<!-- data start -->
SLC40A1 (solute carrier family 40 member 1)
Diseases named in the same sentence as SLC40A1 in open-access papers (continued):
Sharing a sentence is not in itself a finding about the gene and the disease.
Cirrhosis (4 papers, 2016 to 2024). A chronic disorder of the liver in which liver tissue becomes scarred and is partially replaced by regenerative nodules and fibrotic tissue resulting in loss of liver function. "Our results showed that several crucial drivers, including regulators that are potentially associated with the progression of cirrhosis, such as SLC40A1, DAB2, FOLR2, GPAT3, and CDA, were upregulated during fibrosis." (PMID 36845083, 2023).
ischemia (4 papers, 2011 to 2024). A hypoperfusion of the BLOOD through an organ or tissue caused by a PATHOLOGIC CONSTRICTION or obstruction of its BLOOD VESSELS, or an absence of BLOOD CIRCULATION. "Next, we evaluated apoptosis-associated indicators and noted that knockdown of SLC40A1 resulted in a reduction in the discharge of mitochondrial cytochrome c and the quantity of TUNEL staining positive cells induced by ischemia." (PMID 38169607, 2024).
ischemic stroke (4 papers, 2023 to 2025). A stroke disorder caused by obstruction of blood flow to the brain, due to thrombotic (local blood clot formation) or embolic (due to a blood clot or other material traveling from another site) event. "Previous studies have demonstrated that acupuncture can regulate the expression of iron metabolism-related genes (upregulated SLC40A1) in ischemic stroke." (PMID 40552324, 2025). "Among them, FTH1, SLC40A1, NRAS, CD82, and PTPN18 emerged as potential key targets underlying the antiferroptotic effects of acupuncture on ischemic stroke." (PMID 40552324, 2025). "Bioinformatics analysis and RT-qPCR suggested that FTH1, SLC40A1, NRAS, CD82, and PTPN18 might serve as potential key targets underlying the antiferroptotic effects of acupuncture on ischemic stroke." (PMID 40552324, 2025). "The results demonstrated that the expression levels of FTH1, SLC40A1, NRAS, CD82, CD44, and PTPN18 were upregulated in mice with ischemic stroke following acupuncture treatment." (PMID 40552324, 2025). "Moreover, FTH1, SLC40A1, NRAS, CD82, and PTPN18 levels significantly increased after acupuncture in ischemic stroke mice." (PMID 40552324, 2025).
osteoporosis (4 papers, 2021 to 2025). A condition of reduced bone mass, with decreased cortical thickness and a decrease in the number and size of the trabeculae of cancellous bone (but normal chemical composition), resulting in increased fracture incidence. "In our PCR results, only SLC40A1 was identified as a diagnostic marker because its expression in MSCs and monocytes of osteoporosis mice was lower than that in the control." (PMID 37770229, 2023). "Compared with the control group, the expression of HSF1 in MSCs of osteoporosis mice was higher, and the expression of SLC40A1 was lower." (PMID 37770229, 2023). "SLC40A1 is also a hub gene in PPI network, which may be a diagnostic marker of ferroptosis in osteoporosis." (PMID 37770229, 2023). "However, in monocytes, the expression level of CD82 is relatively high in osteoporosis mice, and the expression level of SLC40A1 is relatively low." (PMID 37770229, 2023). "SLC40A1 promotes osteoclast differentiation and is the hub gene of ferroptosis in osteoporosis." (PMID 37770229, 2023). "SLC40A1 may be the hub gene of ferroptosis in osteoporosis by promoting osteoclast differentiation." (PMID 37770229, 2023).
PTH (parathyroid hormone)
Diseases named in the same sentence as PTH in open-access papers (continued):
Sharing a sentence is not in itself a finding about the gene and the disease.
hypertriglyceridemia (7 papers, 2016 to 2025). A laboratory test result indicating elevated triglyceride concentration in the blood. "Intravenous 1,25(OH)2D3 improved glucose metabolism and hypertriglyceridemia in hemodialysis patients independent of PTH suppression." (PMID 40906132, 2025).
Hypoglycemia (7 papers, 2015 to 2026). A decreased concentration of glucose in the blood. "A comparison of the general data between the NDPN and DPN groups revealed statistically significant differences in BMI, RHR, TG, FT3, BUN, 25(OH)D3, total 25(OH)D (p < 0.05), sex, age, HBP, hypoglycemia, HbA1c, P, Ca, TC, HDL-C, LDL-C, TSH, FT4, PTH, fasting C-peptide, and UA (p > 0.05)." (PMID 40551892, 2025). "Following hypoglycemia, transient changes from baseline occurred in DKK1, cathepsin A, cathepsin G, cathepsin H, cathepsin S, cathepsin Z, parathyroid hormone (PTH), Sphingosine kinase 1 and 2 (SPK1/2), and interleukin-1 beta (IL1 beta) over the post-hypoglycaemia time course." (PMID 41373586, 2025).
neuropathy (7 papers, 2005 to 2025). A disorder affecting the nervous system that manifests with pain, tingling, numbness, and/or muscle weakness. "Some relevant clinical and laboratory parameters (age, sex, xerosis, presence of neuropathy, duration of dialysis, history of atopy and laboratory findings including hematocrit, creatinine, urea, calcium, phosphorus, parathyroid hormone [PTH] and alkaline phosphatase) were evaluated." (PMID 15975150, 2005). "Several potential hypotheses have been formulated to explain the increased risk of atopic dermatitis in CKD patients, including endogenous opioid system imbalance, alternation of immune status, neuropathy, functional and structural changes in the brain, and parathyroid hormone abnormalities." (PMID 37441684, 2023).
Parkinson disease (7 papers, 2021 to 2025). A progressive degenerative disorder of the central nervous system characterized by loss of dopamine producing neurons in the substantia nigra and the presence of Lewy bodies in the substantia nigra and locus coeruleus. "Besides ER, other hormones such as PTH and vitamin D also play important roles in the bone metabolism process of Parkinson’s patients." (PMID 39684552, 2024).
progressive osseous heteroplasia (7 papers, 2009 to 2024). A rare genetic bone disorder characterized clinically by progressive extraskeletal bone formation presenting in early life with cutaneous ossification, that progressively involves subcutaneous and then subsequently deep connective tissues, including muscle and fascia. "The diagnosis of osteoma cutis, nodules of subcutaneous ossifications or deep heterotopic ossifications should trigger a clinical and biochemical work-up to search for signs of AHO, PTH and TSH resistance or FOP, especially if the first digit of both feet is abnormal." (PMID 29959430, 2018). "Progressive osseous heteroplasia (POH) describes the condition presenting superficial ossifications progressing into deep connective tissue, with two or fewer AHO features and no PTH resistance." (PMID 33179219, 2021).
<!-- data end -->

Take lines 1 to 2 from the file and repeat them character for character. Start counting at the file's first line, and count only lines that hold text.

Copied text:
SLC40A1 (solute carrier family 40 member 1)
Diseases named in the same sentence as SLC40A1 in open-access papers (continued):